Adam and Eve: Literal or Literary?
As many of our readers know, the historicity of Adam and Eve is a critically important topic in the discussion of Christianity and human origins. Although BioLogos takes a firm stand on the fact that Adam and Eve could not have been the sole biological progenitors of all humans (see here), science does not rule out the possibility of a historical Adam and Eve, which opens this interesting discussion.
The range of Christian perspectives on this topic is introduced in our FAQ on Evolution and the Fall. Harrell’s entry below follows several other recent posts presenting different views on the topic, including those from Tom Wright (here and here), Pete Enns, David Opderbeck, and Alister McGrath.
Update 6/24/2010: Darrel Falk has also written a response to this blog here.
Any discussion about evolution and faith quickly polarizes when it comes to Adam and Eve. Do we understand the Bible’s first couple as literal people or literary figures?
If they are literary people, then that raises questions about the rest of the Biblical cast. Are Moses and Jesus fictional characters too?
If they are literal people, then the trove of evolutionary and DNA evidence can’t be right. It’s impossible for the human race to trace back to a single pair of parents (and this without mentioning a talking snake and God creating Adam out of the dirt and Eve from his rib). For the serious student of Scripture and science, making a choice between literal and literary is impossible too. Can’t there be a middle option?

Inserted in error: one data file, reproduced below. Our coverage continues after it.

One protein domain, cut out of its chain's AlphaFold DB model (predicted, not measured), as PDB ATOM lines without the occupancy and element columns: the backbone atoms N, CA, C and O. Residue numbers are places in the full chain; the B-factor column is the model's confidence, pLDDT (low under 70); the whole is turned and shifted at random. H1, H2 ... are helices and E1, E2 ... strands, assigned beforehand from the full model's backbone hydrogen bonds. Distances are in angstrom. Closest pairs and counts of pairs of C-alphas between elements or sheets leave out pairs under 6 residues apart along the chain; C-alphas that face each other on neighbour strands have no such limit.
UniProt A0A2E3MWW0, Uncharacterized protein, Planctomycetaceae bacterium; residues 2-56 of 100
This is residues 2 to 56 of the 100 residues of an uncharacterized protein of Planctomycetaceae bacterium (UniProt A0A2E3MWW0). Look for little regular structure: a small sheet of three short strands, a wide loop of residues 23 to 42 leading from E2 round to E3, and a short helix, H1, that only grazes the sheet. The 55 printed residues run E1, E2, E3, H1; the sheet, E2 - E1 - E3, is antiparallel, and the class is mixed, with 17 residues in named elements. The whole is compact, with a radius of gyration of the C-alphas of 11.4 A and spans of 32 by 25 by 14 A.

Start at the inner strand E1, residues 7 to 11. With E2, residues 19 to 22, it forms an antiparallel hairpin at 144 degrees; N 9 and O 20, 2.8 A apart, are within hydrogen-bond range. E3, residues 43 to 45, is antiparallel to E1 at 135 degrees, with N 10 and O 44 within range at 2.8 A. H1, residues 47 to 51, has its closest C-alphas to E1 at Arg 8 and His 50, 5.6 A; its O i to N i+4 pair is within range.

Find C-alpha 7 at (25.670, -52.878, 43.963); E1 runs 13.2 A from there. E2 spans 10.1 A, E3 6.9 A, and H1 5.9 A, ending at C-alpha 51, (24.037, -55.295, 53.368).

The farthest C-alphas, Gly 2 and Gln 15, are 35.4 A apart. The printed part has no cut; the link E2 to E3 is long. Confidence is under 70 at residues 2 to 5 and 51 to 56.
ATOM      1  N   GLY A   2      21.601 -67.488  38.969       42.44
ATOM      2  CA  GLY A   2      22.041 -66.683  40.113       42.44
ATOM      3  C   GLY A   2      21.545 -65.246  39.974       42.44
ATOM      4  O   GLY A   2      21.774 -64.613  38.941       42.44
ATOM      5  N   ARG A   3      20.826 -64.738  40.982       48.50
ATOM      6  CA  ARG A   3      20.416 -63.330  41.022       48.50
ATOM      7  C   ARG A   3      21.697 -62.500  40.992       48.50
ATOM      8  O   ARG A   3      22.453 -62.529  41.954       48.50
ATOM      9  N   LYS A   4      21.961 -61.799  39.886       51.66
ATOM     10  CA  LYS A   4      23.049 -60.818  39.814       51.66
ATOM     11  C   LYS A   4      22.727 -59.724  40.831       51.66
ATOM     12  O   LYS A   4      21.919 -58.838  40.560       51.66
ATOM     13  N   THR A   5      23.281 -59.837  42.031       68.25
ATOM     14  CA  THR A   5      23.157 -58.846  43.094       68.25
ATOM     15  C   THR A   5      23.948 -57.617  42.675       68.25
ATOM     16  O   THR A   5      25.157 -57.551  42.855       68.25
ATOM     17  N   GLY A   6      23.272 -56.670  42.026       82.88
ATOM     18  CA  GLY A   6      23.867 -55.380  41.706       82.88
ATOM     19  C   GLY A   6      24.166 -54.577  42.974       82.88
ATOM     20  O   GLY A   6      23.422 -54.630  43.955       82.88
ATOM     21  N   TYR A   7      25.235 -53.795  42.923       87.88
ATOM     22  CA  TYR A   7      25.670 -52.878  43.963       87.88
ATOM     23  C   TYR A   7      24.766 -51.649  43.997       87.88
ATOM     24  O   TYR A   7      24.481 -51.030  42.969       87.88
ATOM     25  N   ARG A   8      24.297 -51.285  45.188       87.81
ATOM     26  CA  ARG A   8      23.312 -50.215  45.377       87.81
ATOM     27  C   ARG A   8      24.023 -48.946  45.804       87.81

Can we read Adam and Eve’s origin as a poetic reference to God’s involvement in the evolution of humanity while still regarding them as historical people (as do Jesus and Paul)?
To regard Adam and Eve as historical figures leaves us with basically two options within an evolutionary rubric. The first is that God created them supernaturally, midstream in evolution’s flow. To create in such a way would require that God also put in place a DNA history, since human origins genetically trace back to earlier, common ancestors. Conceptually, this presents the same problems as creating the universe with apparent age. Apparent age is how some square a literal Genesis with scientific evidence. Stars that appear to be billions of years old (according to cosmological measurements) are in reality only a few thousand years old (according to literal biblical reckoning). God created the stars with age.
The problem is that creating with age makes God seem to be tricking us into thinking things are older than they are with no clear reason for doing so. Nevertheless, given that Adam and Eve are both introduced in Genesis, presumably as adults rather than children (even if they acted like children), it could be that in their case, creating with age (and a history) would apply. While we might not necessarily understand why God would do that, he could do that (being God and all).